hen the National Space Centre opens in Leicester on June 30, a valuable resource for studying the furthest reaches of space will be on our doorstep. The centre has been offering simulated space travel to older children for some time and, from September, will extend this to include educational activities for all ages. Space travel fascinates children, and introducing it to pupils at an early age can help with concepts of distance, big numbers, science and technology, not forgetting art, literacy and just plain fun. You don't have to travel for millions of light years before you can talk about outer space - you can start in your own playground.
Too far away to touch "This football represents the Sun," said the teacher, "and this marble represents the Earth. So how far apart should they be?" When it had been established that the model Earth would orbit the model Sun somewhere round the perimeter of the playground, the question arose of how far it would be (on this scale) from the Sun to the nearest neighbouring star. As far as the corner shop? The market town? The next county? The answer, when all the calculations had been done, turned out to be the coast of Canada.
The first star beyond our own Sun, Alpha Centauri, is only one of 100,000,000,000 stars in our galaxy; and our galaxy is one of about 100,000,000, 000 galaxies estimated to be in the universe. Each of those galaxies could be as big as, or bigger than, our own. And each of those distant stars could have its own solar system.
Numbers and distances in space are truly astronomical. The number of planets that might exist in our galaxy can be crudely represented by a bucket of sand. Even if you toss out those where life would be impossible - too hot, too cold, too many poisonous gases, no atmosphere - you will still be left with a lot of planets where life might be possible. It could be that the universe is teeming with life. We just don't know.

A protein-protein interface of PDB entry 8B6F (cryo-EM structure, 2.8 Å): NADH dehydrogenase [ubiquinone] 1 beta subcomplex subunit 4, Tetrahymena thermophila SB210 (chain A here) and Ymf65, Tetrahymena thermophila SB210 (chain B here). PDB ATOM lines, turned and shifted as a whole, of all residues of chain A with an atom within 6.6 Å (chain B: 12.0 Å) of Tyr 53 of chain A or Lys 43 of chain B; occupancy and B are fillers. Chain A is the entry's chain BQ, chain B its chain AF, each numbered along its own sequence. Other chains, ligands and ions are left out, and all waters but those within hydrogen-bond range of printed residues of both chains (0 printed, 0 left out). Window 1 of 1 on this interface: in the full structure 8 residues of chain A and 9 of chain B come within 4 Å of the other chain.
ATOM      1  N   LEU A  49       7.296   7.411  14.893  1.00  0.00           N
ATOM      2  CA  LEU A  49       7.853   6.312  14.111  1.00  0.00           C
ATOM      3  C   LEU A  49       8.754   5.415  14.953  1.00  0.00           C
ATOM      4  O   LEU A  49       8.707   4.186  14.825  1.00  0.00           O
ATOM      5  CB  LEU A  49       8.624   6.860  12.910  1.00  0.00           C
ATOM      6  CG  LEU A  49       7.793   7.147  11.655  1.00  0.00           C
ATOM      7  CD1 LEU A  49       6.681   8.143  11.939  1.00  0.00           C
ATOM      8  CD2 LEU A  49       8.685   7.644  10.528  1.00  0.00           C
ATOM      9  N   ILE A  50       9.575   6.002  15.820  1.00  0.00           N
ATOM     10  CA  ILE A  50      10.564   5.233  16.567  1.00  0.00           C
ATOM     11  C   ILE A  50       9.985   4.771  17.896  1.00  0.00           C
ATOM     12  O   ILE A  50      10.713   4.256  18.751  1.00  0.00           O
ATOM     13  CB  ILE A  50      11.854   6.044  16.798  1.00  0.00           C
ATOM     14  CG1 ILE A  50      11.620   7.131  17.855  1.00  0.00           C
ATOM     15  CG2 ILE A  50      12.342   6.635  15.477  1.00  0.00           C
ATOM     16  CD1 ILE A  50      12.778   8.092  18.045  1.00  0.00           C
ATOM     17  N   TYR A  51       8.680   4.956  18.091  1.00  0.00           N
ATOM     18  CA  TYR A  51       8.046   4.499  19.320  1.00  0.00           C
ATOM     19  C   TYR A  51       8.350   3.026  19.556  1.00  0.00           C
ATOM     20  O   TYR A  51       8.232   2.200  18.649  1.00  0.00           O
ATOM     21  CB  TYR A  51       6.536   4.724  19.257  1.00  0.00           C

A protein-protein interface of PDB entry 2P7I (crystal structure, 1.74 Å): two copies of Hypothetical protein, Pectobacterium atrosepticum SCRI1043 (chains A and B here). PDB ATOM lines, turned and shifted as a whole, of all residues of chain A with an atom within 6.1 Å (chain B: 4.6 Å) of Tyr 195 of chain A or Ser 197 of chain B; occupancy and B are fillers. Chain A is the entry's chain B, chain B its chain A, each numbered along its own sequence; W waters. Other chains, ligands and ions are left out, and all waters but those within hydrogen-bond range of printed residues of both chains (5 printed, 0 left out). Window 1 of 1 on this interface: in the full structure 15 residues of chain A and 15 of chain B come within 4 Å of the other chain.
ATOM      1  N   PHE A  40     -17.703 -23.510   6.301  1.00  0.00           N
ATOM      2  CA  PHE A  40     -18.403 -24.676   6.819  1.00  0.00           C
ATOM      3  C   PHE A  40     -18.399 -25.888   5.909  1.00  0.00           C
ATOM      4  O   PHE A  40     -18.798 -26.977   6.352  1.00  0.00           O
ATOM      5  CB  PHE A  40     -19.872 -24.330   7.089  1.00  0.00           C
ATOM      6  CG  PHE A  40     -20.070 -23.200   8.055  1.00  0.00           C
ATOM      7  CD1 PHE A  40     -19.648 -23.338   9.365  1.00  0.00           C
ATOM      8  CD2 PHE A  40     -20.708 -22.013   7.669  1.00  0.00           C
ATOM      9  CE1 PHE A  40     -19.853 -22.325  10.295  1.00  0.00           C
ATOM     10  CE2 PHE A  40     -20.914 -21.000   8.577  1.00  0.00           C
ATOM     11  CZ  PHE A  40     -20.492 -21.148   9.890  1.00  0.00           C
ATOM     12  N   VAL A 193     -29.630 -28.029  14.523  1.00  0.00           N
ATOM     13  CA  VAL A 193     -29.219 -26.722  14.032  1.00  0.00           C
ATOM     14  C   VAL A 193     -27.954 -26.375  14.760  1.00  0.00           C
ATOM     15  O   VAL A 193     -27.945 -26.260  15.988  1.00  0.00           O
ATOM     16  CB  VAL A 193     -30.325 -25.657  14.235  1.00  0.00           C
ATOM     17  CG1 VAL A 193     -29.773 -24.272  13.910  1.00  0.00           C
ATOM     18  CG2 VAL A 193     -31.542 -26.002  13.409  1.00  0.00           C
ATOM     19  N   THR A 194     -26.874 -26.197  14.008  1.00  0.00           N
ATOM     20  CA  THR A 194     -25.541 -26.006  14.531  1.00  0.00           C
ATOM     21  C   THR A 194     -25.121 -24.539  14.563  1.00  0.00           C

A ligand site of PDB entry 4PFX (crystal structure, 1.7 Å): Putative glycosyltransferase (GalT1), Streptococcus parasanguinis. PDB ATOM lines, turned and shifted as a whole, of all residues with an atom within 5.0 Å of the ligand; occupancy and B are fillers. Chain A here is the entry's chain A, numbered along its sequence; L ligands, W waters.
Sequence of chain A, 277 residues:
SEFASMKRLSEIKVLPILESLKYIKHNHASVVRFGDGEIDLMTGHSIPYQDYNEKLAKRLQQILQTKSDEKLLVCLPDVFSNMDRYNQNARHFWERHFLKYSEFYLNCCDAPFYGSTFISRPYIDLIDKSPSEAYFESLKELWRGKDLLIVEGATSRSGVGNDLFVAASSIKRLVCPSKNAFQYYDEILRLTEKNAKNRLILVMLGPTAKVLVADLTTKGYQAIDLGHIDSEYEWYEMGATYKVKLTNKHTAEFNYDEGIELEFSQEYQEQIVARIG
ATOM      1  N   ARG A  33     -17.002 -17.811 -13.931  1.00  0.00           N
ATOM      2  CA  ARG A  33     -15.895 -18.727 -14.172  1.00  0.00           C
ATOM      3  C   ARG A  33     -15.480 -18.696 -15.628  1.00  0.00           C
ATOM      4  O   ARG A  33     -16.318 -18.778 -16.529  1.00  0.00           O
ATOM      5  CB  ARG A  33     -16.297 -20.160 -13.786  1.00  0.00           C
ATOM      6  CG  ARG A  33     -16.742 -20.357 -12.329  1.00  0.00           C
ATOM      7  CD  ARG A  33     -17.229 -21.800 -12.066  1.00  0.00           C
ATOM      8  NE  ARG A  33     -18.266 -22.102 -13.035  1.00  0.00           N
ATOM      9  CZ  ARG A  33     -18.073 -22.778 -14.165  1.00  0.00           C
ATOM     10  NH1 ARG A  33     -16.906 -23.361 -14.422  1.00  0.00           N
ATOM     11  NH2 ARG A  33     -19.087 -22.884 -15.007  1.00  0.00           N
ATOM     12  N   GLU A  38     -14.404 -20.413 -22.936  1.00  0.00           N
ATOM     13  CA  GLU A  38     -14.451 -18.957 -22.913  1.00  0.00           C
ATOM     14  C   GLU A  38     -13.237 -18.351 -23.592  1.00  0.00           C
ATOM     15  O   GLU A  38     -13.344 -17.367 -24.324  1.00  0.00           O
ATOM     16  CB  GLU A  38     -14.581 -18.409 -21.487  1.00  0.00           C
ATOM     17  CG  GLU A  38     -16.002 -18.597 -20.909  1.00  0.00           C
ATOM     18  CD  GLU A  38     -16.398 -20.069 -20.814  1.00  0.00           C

In our own Solar System, it has been claimed that conditions that might support life, such as an atmosphere containing oxygen and the presence of water, exist on other planets. William Herschel, the astronomer who, with his sister Caroline, discovered and named the planet Uranus, thought he could see forests on the Moon through his telescope. It was also long thought that there were canals on Mars. But our neighbouring planets are mostly too hot or too cold for water to be present in liquid form.
Titan, a giant satellite of Saturn, has a thick gaseous atmosphere very similar to that which it is believed once surrounded Earth. Arthur C. Clarke's novel 2001 focuses on Europa, one of Jupiter's four large moons, believed to have an icy crust floating on a deep, warm ocean.
Mars is the most popular candidate for the presence of life-sustaining conditions. There is water on Mars. At the surface it is frozen but, at a kilometre below, there may be water in the porous rocks, and this may conceivably support life. On the surface, there are twisting networks of channels that could have been cut by water in warmer conditions in the distant past. Perhaps there was life there - one day, we may find fossils to prove it.
A meteorite from Mars, investigated in 1996, contained worm-like structures, a thousand times thinner than a hair. Are these the remains of life-forms - perhaps kinds of bacteria? At present it seems not - Jthey are more likely to be patterns in the rock.
Beyond the Solar System
Many planets are gas giants - huge, fluid, and unable to support life. We have not yet found planets similar in size or nature to Earth. But that does not mean that planets that could support life don't exist. There may be life-forms - just as there are on Earth - that live in environments like volcanic vents at the bottom of the sea, and do not need light or oxygen. However, the presence of oxygen in a planet's atmosphere is our biggest clue to the possibility of life.